The Down Sweater comes with Gore-Tex fabric, a Durable Water Repellant (DWR) finish, and 800 fill power down insulation. To add to the weatherproofing, the Down Sweater comes with a removable and adjustable snow skirt, keeping snow out of your coat during the worst of biffs.
Outdoor Gear Labs says the jacket has excellent mobility and fantastic warming abilities for its lightweight. They also praise the outstanding ventilation of the jacket due to its pit zips and main vent. To top things off, the jacket has waterproof zippers and mid diameter cuffs that will fit over most gloves.
Pros and Cons
This jacket provides excellent warmth, as well as top-of-the-line ventilation. Its design allows mobility, has excellent weatherproofing and is durable.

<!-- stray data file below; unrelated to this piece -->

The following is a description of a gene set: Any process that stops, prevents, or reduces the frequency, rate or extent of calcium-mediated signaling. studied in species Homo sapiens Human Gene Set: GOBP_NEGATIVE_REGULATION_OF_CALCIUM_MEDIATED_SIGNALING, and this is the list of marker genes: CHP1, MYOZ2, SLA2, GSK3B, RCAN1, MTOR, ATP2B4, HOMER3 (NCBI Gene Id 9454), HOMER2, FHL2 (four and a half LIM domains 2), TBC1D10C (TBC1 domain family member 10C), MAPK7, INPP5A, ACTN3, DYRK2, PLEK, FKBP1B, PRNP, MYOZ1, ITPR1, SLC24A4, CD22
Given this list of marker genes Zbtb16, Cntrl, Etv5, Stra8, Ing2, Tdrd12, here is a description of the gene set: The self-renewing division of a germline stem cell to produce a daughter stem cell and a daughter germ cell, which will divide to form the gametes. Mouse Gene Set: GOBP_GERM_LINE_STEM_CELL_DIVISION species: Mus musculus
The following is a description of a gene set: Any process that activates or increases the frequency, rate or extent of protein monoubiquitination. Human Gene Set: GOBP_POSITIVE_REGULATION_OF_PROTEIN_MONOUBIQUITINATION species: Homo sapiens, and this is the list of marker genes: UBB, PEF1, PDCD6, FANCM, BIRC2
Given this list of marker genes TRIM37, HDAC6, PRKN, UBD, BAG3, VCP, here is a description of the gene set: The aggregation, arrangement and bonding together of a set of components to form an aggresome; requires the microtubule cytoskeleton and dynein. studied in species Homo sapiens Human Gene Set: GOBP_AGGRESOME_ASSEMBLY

Outdoor Gear Lab’s biggest complaint was that the Down’s Sweater fit was a bit too baggy for their liking.
- Style:Casual,Type:Regular,Material:Polyester Cotton,Filling:Cotton,Clothing Length:Regular
- Hooded:No,Brand Name:Show-Show-Fashion,Model Number:YA332,Cuff Style:Conventional,Decoration:Pockets
- Sleeve Style:Regular,Down Content:50%,Collar:Stand,Outerwear Type:Down & Parkas,Detachable Part:None
This insulated jacket is another close contender to the Patagonia Primo Down and Arc’teryx Macai ski jackets.
The wind and waterproofing of the Stio Shot 7 are almost as good as that of the Primo Down and Macai. The jacket comes with a waterproof shell and waterproof down insulation. Outdoor Gear Labs describes the fit as close and snug.